Praising The Center
He gives great examples of how Tennessee was turned into a two party, bipartisan state in the 50's and 60's, with both Democrats and Republican's cooperating on civil rights, and educational reforms.
One problem he points out, that was exemplified in Connecticut this year, is the way our politicians work primaries, and how our middle of the road voters ignore them. Ned Lamont was a guy who the Democrats knew could win a primary of base voters, but they ignored every warning sign that he'd lose a general election to Joe Lieberman.
The party refused to believe Joe would buck them and run as an independent, even though the polls that normally govern them said he'd beat Lamont if he did. Had they put some thought into the process, they could have picked someone other than Lamont, who was moderate on many of the same issues as Lieberman, but against the war. They still could have won the primary, but then had a candidate that could have attracted more independent and GOP voters than Lamont was capable of.
On the opposite side of the aisle, the GOP would have been better served by tossing Rick Santorum under the bus, and asking Lynn Swann to run for Senate, not Governor in Pennsylvania. Santorum is a favorite of the socially conservative right, but had become such a big target based on a few views that everyone knew he was done this year.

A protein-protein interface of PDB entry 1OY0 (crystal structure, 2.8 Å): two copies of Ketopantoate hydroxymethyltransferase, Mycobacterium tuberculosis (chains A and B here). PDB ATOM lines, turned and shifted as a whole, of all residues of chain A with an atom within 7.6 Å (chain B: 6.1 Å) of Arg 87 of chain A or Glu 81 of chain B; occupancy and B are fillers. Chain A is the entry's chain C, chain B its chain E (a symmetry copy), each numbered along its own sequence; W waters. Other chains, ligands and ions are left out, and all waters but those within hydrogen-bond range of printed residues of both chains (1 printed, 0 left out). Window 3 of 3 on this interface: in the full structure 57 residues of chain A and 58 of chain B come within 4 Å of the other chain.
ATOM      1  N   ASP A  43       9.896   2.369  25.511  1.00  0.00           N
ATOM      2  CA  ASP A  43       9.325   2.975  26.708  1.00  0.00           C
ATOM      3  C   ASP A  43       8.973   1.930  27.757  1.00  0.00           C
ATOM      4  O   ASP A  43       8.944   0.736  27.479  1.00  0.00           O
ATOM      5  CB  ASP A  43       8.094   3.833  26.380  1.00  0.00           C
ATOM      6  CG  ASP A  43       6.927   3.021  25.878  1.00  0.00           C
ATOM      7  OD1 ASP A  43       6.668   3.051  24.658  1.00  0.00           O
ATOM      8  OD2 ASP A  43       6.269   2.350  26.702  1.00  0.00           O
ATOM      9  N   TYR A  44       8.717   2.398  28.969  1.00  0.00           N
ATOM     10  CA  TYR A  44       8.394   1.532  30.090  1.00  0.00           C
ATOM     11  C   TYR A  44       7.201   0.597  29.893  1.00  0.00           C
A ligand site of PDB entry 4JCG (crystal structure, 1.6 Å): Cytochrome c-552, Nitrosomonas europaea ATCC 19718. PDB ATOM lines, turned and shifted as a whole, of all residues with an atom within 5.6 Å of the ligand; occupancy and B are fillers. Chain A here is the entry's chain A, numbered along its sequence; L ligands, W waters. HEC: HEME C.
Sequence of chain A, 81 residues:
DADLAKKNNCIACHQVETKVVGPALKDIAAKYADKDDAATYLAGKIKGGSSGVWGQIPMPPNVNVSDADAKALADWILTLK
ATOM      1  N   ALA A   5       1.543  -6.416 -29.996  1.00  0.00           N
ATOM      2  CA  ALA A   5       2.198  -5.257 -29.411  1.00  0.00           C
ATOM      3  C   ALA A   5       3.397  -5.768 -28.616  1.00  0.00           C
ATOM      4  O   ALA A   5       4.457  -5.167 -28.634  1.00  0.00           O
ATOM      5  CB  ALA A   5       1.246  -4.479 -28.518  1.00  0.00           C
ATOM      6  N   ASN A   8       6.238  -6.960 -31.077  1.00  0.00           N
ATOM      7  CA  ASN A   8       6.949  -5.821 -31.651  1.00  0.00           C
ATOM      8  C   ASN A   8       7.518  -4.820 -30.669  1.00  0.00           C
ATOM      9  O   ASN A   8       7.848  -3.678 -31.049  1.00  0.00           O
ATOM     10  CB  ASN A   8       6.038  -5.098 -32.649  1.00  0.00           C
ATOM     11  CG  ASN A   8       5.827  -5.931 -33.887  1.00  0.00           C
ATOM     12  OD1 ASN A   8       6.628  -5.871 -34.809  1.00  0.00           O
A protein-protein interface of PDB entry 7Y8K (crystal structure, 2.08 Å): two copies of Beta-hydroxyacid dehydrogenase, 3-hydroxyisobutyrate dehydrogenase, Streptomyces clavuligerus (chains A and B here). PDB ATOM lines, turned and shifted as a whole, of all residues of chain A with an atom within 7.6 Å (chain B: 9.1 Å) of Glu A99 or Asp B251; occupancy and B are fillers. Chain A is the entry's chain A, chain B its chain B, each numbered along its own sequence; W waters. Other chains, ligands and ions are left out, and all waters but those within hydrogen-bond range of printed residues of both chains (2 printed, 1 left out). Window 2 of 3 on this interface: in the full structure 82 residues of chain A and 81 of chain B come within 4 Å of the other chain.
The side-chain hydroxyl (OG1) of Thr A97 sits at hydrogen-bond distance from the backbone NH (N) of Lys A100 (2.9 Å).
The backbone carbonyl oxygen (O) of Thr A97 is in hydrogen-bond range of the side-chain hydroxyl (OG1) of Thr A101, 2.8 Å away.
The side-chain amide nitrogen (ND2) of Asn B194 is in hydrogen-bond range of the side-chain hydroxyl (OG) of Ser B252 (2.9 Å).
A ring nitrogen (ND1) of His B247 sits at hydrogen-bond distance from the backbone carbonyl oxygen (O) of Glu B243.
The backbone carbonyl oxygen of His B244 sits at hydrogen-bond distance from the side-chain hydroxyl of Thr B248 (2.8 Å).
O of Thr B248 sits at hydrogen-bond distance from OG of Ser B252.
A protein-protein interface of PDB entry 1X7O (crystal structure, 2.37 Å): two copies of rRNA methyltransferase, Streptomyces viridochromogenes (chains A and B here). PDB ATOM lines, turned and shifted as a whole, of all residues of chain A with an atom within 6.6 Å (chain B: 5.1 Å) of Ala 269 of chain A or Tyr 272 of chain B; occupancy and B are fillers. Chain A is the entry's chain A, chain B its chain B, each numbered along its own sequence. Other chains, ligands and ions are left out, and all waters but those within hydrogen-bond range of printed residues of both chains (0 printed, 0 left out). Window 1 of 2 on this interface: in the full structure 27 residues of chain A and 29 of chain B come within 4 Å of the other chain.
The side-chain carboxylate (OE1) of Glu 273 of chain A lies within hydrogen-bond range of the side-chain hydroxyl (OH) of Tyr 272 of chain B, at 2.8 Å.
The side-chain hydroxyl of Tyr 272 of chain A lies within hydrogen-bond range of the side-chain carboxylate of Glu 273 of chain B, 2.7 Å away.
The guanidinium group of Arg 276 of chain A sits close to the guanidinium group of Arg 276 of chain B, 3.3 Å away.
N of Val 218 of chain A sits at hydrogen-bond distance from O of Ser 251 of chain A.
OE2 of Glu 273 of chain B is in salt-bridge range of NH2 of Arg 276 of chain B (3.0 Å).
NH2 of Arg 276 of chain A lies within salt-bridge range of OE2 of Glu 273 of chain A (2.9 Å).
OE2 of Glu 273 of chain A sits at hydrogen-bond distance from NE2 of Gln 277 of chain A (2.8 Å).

How do we get back to the center for governing? That's a tough job, as Donelson points out probably the most important thing that's needed is an informed electorate. However, too many are, in my opinion, too lazy to get informed.
Take the stem cell issue from this year. The Democrats played it as though George Bush eliminated federal funding for it, when in fact for embryonic cells he was the first to ever allow it! The majority of voters also don't understand the differences in the types of stem cell research. The Democrats played on that ignorance to scare people into think EVERY type of stem cell research was going away if the GOP stayed in power.
The second step would be to get politicians, and their parties to be more honest on many subjects. There are no black and white, good or bad answers on many subjects. Abortion is a great example, the idea of all abortions being illegal is as distasteful to the majority of American's as the idea of 13 year olds getting them without parental consent. Yet those seem to be the only two sides of the issue the party's believe in. Both play to a base group, and leave the 50% of us in the middle of the debate on the outside.
One other way to help move the major parties back to the center is to include more of the minor parties in debates, which you can bet the GOP and Democrats don't want to do. However, if you include the Green's and the Reform Party (or what's left of it) in the debates what it does is force the GOP and Democrats away from the hard right and left issues those to push for. Instead, both would be forced to look more to the midde, since some of their base vote would be drained off.
If you get a chance, read Donelson's article, it's a great dose of political common sense in an era when both sides have none.
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